I went for coffee the other day with a friend who was just starting out as a social media consultant. She wanted to pick my brain and ask for tips on how to grow an audience base on social networking platforms like Twitter and Facebook. I thought over my journey from Twitter and Facebook Newbie to the full-fledged social maven that I am now. I told her that my one piece of advice, if she chose to take it would be this: Follow my own version of the social media 70/20/10 rule.
When trying to grow your audience base in Twitter, Facebook or other social platforms, there are behaviours that will engage and grow your followers or fan base and definitely behaviours that will turn them off. While many of us on these social networks want to sell ourselves, our services and our products, our audience isn’t necessarily there to hear it. They are either trying to do the same thing, or just trying to connect with other people in a friendly way. And no one likes a friend who is always spouting off his or her opinion without listening to anyone else’s.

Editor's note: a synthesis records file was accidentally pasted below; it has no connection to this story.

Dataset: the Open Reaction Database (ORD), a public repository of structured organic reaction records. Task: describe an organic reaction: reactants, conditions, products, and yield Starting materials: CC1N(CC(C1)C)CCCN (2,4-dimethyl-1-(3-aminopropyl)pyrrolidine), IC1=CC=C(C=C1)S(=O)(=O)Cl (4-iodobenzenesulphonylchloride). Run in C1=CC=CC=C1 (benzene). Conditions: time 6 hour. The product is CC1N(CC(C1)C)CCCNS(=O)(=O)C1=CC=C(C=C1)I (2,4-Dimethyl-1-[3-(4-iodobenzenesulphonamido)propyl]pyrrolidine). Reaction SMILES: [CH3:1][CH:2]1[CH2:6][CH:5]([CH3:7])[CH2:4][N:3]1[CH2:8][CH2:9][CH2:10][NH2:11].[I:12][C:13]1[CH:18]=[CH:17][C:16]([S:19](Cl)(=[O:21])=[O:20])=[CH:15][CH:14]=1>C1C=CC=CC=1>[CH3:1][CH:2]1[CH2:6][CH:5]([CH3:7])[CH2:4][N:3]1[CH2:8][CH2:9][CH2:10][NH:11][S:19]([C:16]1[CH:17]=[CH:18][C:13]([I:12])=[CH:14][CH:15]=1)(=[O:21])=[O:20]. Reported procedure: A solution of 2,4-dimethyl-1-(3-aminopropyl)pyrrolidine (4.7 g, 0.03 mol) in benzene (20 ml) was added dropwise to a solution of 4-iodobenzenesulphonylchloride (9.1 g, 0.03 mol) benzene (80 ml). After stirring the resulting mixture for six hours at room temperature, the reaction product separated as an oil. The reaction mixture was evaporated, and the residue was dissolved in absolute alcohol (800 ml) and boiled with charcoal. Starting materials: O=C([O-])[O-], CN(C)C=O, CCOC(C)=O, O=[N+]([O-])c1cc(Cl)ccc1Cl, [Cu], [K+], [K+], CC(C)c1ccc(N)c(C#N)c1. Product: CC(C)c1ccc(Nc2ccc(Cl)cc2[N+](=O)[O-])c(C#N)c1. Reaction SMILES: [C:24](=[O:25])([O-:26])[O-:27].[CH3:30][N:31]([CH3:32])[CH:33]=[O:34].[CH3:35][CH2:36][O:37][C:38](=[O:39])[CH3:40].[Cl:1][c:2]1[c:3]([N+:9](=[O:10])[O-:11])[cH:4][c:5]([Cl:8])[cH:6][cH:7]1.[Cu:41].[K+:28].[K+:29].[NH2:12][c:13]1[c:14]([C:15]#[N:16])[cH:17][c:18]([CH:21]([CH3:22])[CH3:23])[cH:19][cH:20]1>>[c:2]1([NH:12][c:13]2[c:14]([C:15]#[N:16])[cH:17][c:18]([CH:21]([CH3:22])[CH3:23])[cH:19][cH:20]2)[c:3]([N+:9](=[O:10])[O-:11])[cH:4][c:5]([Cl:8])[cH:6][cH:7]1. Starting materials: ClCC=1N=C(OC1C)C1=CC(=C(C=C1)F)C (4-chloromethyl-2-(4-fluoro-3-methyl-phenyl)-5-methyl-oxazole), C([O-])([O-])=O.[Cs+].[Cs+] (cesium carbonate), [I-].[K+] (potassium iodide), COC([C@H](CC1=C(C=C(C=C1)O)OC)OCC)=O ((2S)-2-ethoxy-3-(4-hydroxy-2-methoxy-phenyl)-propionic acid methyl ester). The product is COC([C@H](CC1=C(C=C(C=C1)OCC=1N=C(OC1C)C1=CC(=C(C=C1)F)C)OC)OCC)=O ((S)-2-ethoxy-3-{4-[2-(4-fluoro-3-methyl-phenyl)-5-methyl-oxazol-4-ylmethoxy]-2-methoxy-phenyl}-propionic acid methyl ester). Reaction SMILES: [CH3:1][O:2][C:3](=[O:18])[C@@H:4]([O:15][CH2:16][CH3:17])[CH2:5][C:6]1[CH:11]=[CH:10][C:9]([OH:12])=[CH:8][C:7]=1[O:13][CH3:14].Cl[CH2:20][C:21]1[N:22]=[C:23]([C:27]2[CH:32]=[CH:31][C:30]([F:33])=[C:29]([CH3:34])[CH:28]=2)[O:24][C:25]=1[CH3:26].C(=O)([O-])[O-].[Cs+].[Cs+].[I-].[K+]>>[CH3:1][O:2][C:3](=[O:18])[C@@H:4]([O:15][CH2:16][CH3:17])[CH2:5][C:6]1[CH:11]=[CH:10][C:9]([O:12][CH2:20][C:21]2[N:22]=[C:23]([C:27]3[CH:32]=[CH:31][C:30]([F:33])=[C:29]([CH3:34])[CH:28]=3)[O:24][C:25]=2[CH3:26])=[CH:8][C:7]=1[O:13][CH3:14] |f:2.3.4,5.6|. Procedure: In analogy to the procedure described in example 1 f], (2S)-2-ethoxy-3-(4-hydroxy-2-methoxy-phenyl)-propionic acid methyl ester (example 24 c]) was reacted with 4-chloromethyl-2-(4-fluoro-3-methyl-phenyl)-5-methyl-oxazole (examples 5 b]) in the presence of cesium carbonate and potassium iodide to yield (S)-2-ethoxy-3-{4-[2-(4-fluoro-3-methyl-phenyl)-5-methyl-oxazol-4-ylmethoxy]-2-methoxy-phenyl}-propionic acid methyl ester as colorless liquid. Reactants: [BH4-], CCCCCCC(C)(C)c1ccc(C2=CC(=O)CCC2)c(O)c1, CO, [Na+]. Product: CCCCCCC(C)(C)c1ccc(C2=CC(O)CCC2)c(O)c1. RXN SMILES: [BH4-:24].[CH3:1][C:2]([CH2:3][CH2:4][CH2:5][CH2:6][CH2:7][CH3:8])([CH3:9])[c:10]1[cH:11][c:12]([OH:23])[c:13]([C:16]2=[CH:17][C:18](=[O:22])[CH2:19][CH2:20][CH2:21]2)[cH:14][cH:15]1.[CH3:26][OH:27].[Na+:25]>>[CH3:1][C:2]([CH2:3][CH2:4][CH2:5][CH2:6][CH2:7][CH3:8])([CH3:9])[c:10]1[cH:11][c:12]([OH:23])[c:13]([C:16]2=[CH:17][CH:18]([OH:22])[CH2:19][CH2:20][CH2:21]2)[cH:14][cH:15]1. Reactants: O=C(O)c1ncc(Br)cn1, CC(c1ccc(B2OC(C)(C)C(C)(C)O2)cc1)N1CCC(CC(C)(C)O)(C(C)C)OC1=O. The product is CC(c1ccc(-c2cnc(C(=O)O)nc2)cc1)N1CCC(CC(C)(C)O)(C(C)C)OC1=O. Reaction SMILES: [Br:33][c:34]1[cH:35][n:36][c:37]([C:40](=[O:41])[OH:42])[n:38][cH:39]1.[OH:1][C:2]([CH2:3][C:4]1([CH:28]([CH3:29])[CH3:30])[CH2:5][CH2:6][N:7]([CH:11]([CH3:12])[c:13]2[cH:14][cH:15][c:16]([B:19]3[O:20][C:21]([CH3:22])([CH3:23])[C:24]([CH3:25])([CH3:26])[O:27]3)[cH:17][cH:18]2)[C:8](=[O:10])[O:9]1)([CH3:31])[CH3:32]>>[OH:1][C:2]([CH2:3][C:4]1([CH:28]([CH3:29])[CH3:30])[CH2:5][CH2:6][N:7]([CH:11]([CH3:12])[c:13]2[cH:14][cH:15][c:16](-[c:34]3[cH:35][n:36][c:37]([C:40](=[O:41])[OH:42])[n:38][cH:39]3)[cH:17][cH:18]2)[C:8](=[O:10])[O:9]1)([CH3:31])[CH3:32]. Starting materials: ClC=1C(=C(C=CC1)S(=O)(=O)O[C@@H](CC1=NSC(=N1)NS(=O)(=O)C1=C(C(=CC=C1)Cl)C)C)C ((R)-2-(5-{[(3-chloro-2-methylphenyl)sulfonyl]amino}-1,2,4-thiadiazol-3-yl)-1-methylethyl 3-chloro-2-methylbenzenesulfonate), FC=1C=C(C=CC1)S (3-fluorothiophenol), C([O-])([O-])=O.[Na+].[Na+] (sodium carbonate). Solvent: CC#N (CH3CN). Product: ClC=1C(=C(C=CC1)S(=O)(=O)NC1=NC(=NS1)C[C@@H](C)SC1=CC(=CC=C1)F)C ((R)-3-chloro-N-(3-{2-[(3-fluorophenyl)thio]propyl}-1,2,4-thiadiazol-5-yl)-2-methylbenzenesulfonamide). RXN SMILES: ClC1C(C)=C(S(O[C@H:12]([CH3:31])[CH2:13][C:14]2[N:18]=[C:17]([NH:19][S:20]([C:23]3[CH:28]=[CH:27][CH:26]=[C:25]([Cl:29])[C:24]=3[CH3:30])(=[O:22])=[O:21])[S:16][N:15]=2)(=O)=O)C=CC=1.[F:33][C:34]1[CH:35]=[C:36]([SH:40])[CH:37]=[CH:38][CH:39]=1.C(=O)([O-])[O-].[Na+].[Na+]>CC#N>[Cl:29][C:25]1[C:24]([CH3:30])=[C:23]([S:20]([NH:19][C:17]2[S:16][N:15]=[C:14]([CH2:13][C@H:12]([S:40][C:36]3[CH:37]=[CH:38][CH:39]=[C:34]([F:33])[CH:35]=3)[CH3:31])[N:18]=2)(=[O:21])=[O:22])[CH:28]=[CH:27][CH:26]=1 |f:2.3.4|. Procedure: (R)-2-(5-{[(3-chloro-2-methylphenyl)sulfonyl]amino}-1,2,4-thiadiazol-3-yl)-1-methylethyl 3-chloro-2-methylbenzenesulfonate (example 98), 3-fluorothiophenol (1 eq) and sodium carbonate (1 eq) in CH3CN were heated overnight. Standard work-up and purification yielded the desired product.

My 70/20/10 rule is this: For 70 percent of the time, in order to pull our audience in and grow our fan base, we must be the bearers of good and useful information. We want to be seen as experts so we must be purveyors of knowledge, sharing interesting links to appealing articles we have found and engaging our followers in a conversation about things that THEY are interested in. That way, they are more likely to re-post, re-tweet and share this information with their own fan-base and followers. They, too, want to be seen as experts, as kind and generous bearers of information. So the more interesting the resources we share are, the more likely they are to be shared.
At least some of our time online, around 20 percent, should be spent engaging our audience in a in a conversation about things that are happening with them, a conversation that shows our human side to our online friends. It says to our followers that we are human, it encourages them to trust us and allows us to form connections that will increase the likelihood that they will want to share us with their own online fan base, just as we will share what they say with our fan base. Remember that everyone likes to feel included so remembering to acknowledge your fan or follower’s contribution to your conversation goes a long way.
Lastly, and least importantly, we are there to market our products and ourselves. So a little bit of shameless promotion is all right. As long as we do so in the same type of gentle conversation that brought us our fans in the first place. We do, after all, want to keep our reach far and wide.